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In re Mitchell

May 08, 2003


Before Reid and Washington, Associate Judges, and Pryor, Senior Judge.

The opinion of the court was delivered by: Per Curiam

On Exception of Respondent to Report and Recommendation of the Board on Professional Responsibility

Argued April 10, 2003

Respondent Gregory C. Mitchell takes exception to the recommendation of the Board on Professional Responsibility ("The Board") that he be suspended from the practice of law for ninety days for violating the following Rules of Professional Conduct: Rule 1.15 (b); *fn1 Rule 4.1 (a), *fn2 and Rule 8.4 (c). *fn3 We accept the Board's recommendation and suspend Mr. Mitchell from the practice of law for ninety days.


The record before us shows that the disciplinary action against Mr. Mitchell, a member of the District of Columbia Bar since 1980, grew out of his initial representation of his wife in a personal injury lawsuit. Mrs. Mitchell was injured in an automobile accident in February 1989.

To ease the pain resulting from her injuries, Mrs. Mitchell began renting an electronic pain-reducing device known as a "TENS unit" from W.S. Medical Systems, Inc. ("W.S. Medical") in March 1989, at a monthly fee of $90.00. Later, in June 1990, Mr. and Mrs. Mitchell executed an Authorization and Assignment Agreement under which Mrs. Mitchell authorized her attorney (Mr. Mitchell) to pay W.S. Medical from any monies received in satisfaction of her personal injury claims, and Mr. Mitchell agreed "to withhold such sums from any settlement, judgment, or verdict as may be necessary to adequately protect W.S. Medical Systems, Inc." Subsequently, in March 1991, Mrs. Mitchell purchased a new TENS unit from W.S. Medical at a cost of $790.00.

When efforts to negotiate a settlement of Mrs. Mitchell's claims failed, Mr. and Mrs. Mitchell filed a lawsuit against the other motorist on February 21, 1992. According to the Board's Report and Recommendation, "Robert Boraks entered an appearance as co-counsel with [Mr. Mitchell]." A jury awarded Mrs. Mitchell $150,000, later reduced to $125,000, and Mr. Mitchell $20,000; interest was added to each award.

In partial satisfaction of the judgment, Mr. Mitchell was sent two checks on April 25, 1995, one in the amount of $125,000, and the other $20,000. He placed the funds in his client trust account, but did not notify W.S. Medical that the judgment funds had been received. He distributed $36,250 to Mr. Boraks in payment of his legal fee; and the remaining $108,750 to Mrs. Mitchell. Later in 1995, Mr. Mitchell received interest payments on the judgment totaling $16,849.08, which he retained as a loan to his law firm. Mrs. Mitchell approved the loan.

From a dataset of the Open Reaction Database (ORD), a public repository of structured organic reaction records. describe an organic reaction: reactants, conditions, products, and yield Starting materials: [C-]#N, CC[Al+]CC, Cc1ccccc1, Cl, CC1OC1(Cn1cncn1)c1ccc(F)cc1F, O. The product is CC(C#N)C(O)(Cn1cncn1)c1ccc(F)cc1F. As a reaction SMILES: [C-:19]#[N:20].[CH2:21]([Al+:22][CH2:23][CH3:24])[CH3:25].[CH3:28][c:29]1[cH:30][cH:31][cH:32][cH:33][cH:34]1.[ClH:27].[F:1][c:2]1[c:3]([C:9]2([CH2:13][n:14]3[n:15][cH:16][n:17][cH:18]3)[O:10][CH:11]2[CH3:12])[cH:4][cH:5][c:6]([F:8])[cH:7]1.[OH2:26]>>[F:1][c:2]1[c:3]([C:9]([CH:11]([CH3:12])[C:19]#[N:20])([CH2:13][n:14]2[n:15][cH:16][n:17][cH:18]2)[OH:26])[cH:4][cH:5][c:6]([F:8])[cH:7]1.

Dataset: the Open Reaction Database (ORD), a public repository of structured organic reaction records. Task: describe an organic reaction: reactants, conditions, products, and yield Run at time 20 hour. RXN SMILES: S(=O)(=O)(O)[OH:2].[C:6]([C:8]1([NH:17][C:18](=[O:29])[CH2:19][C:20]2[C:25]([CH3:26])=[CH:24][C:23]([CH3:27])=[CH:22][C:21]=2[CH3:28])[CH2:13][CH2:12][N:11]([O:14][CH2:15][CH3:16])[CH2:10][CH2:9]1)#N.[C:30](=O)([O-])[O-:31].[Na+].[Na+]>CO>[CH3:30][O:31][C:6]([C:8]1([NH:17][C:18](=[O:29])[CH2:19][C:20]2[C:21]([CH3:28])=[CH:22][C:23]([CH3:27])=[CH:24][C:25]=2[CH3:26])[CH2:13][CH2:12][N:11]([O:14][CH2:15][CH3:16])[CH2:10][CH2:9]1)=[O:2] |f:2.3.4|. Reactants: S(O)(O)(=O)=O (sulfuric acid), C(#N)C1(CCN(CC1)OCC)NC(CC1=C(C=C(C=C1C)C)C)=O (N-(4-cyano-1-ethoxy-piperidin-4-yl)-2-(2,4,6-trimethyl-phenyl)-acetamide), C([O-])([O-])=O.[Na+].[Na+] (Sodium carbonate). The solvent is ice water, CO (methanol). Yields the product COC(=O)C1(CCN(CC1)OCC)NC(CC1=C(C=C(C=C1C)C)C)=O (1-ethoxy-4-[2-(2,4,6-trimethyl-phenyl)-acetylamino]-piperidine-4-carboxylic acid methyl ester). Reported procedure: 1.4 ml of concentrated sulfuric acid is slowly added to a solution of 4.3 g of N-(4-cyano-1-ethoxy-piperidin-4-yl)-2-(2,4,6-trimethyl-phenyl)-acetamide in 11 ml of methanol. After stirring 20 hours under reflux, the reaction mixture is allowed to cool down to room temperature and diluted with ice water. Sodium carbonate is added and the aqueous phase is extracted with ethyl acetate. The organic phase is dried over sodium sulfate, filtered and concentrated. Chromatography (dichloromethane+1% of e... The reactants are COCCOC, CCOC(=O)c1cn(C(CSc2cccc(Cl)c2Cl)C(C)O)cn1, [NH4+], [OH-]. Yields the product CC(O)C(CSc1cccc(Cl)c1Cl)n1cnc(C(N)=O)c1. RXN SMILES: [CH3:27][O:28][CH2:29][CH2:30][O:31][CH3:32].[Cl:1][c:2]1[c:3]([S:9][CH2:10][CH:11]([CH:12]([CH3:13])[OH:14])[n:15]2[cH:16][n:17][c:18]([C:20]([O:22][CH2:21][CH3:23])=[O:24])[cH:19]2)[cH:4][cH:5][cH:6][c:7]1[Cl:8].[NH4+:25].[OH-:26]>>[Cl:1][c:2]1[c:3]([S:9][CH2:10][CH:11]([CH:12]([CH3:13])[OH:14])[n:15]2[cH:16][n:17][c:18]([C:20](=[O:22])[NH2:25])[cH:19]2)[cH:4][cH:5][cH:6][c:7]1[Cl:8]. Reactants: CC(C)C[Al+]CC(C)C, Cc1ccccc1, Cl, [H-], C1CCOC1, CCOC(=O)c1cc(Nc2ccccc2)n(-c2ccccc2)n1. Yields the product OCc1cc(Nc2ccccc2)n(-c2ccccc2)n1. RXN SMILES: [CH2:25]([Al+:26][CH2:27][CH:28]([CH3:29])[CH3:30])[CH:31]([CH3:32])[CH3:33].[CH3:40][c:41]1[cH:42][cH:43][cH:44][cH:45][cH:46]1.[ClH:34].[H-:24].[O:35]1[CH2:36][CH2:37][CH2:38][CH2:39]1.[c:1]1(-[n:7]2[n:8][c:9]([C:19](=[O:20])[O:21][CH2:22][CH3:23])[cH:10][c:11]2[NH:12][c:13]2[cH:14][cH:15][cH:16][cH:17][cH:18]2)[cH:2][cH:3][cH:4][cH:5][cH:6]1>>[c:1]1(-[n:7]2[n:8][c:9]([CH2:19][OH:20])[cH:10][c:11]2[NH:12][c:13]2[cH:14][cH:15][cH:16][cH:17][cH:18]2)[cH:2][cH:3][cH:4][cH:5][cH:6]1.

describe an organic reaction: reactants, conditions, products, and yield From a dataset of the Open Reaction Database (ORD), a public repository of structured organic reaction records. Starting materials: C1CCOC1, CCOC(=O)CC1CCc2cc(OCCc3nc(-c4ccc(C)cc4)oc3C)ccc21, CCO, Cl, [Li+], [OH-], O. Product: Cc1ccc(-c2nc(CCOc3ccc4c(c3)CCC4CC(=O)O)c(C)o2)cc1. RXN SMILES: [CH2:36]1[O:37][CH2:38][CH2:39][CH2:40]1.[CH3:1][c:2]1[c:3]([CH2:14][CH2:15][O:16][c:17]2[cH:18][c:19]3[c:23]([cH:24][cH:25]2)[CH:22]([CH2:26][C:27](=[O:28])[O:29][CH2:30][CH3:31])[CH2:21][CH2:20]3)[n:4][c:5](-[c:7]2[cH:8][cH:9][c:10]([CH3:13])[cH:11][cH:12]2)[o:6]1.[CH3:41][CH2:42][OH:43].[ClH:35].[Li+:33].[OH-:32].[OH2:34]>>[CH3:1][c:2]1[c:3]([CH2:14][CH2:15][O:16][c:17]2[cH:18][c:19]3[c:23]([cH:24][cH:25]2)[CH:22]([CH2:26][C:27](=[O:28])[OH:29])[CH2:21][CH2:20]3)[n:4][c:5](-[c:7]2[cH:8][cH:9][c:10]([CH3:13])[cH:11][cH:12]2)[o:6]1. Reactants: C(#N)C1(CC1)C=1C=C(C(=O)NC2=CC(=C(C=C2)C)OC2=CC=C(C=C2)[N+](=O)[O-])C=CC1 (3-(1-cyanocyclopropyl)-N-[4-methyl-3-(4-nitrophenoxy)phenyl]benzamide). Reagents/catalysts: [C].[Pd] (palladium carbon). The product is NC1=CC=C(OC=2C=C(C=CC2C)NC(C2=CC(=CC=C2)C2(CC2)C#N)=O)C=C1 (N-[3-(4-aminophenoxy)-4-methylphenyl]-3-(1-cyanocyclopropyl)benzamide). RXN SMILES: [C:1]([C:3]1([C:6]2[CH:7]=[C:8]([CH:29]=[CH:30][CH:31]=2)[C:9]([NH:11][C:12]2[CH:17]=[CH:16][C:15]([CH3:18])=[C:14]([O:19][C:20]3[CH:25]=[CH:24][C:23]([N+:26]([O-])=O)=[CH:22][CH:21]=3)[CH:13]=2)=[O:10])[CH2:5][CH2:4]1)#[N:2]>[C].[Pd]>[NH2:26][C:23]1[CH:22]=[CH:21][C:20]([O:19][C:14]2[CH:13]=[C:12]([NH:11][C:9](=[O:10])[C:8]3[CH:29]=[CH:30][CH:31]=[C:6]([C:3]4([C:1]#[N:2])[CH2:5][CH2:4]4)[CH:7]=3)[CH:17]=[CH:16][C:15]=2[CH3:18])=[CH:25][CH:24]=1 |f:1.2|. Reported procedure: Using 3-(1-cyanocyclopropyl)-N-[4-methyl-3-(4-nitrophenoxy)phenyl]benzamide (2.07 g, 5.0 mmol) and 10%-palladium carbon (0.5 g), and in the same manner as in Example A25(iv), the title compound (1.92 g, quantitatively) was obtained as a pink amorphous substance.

Beginning in May 1989, W.S. Medical kept a record of its attempts to collect sums owed for the rental and purchase of the TENS unit for Mrs. Mitchell. The record shows that calls made to Mr. Mitchell's office, primarily by Pamela S. Malott, continued into 1999. Ms. Malott testified that she sometimes spoke with one of Mr. Mitchell's employees, and sometimes to Mr. Mitchell. She asserted that Mr. Mitchell falsely told her four times in 1995 that the Mitchell's lawsuit was on appeal. *fn4 Ms. Malott spoke with Daniel Fisher, one of Mr. Mitchell's employees, in November 1996 to inquire about the status of the appeal; in a return call, Mr. Fisher advised her that the appeal was still pending. On February 19, 1999, William Solomon, the founder and initial owner of W.S. Medical, spoke with Mr. Mitchell about the outstanding bill for Mrs. Mitchell. Mr. Mitchell at first took the position that the matter had been "taken care of a long time ago," but eventually agreed to settle the account for $550.00. However, Mr. Mitchell did not send a check to W.S. Medical in accordance with his oral agreement. In fact, no payment was made until February 2002, long after this disciplinary action commenced.

During the hearing on the charges against him Mr. Mitchell essentially took the position that he had instructed Mr. Fisher to return the new TENS unit in 1992, and that his failure to pay W.S. Medical's bill was inadvertent. Mr. Fisher stated that Mr. Mitchell told him to return the new TENS unit, but he put it in the basement and failed to do so. In 1998, Mr. Mitchell discovered that the TENS unit had not been returned to W.S. Medical. During his testimony before the Hearing Committee, Mr. Mitchell stated that he again instructed Mr. Fisher to return the unit to W.S. Medical.

The Hearing Committee discredited the testimony of Mr. Mitchell and Mr. Fisher, stating in part:

The Hearing Committee accords no weight to the highly improbable, contradictory testimony given in this case by [Mr. Mitchell] and [Mr.] Fisher. We conclude that the evidence clearly and convincingly establishes that [Mr. Mitchell] was well aware of his wife's outstanding indebtedness to W.S. Medical in April or May 1995 and that his failure to notify W.S. Medical of his receipt of the judgment payment and deliver the funds to which W.S. Medical was entitled out of those payments was intentional and with full knowledge of what he was doing.

The Board accepted the credibility determination of the Hearing Committee, and declared that: "[Mr. Mitchell's] credibility also was impeached by his own testimony that, when [Mr.] Solomon called him in 1999, he falsely denied his wife's debt to W.S. Medical, even though, by his own testimony he became aware in 1998 that [Mr.] Fisher had not taken care of the debt." The Board concluded that Mr. Mitchell violated Rules 1.15 (b), 4.1 (a), and 8.4 ...

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